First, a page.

At this year's CEDIA expo, Nest has announced support for a bunch of new products, Dropcam among them. This expands the number of products the company's Nest Learning Thermostats and Nest Protect smoke detectors can work with, further increasing the connectivity found inside one's home.
Nest Labs is expanding its coverage to give more households in Europe the opportunity to give their homes some smarts and make them safer. Its products will soon be available in around 400 stores in Europe, particularly in Belgium, France, Italy and the Netherlands, with 150 more to come later this year.
Unlike conventional smoke detectors, or thermostats, Nest's products can gain new features without having to buy and install a completely new device. That is the case here with version 2.0 of the software for the Nest Protect, giving it a couple of new features that not only help owners weed out false alarms but also learn from the past.
Nest is great for saving money on energy, but the method for doing so has been limited. BigAssFans, who make a lineup of well designed ceiling fans, are letting their fans converse with Nest to increase your savings and keep you comfortable. Their Haiku fans just might be the smartest connected home buy you can make.
Home automation hub Revolv has released its Android app, bringing Google's platform into the fold alongside iOS, as well as integrating support for the Nest Smart Thermostat. The smart home box - which brings together various home automation platforms like Philips' hue and Sonos speakers - also gets a new UI for its iOS app, though it's the "Works with Nest" support that most will be excited about.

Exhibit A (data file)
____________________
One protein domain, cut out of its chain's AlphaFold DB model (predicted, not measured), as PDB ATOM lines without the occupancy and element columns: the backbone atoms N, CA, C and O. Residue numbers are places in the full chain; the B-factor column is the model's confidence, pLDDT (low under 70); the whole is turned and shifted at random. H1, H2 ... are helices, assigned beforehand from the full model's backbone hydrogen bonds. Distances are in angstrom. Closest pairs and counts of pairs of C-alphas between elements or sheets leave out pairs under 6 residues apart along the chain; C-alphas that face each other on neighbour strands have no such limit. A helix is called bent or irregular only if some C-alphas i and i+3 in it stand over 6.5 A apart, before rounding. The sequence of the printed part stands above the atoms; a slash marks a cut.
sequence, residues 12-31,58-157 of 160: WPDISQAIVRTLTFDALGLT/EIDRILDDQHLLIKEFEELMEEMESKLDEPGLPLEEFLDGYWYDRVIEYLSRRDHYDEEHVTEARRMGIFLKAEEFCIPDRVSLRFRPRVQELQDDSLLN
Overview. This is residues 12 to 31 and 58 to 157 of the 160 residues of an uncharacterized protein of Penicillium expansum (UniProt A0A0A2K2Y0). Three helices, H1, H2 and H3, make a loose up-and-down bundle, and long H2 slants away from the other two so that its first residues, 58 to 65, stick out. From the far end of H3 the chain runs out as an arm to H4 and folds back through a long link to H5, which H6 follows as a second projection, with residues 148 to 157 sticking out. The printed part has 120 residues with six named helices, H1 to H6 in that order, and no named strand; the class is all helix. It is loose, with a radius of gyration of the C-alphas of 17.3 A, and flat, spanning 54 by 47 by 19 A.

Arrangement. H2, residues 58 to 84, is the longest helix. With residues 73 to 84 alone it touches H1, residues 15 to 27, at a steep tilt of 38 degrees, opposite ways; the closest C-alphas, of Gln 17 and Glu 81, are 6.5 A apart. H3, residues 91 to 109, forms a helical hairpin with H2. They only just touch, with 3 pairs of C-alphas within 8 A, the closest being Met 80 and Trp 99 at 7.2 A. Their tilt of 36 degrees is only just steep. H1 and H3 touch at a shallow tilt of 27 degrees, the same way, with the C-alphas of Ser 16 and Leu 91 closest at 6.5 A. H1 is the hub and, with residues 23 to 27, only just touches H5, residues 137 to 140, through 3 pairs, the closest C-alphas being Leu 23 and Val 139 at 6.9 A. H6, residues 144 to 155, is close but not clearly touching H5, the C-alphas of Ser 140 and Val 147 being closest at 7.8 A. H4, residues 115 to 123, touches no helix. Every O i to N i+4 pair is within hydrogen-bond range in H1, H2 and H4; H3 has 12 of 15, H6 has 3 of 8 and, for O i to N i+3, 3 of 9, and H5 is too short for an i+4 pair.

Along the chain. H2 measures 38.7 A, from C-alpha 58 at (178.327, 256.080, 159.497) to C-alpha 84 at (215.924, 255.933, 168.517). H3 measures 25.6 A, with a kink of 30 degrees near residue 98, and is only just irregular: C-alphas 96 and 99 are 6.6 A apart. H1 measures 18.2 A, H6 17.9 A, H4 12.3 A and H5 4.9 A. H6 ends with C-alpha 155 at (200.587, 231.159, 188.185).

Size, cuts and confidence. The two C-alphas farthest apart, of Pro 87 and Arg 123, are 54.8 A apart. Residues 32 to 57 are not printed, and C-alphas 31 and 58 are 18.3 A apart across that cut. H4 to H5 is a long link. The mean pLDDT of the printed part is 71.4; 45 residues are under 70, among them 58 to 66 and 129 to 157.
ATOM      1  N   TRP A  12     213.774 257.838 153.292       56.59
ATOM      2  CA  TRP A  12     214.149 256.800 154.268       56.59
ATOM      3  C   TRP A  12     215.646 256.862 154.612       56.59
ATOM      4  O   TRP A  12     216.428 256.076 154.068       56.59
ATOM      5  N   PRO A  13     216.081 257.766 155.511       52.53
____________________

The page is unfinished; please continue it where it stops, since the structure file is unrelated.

The Internet of Things. Connected devices. The devices we use in our everyday lives are getting a makeover, and with that makeover comes an unprecedented amount of control over and automation in our homes. Lights know when to turn off and on. The house is already cooled down when you get home from work. Menial tasks fade into the background.
The Internet of Things (IoT) is the thing that everyone seems to want to talk about. But before it becomes a real thing, it seems that it will be thing that creates groups and consortia and all sorts of seen and unseen alliances. Just a week after the Open Interconnect Consortium (OIC) was born, a new fellowship called the Thread Group is rising up around the same IoT vision, but this time with a slightly different focus and slightly different members.
Philips and Nest are working together on integrating hue wireless bulbs as a potential part of the "Works with Nest" program the Google-owned smart thermostat company launched in a bid to link up the smart home. The work-in-progress, Philips tells SlashGear, builds on hue and Nest's existing compatibility as linked by IFTTT.
Nest's announcement that it will share user data with Google as well as third-party services like Logitech and Jawbone has unsurprisingly reawakened privacy concerns, coinciding with a new hack of the Smart Thermostat that could in theory give nefarious backdoor access. The Nest Developer Program will allow fitness wearables like UP24, Mercedes-Benz cars, and Logitech Harmony remotes to link with the thermostat, but it's Google Now integration - and what that means for Nest's privacy promises - that have some concerned.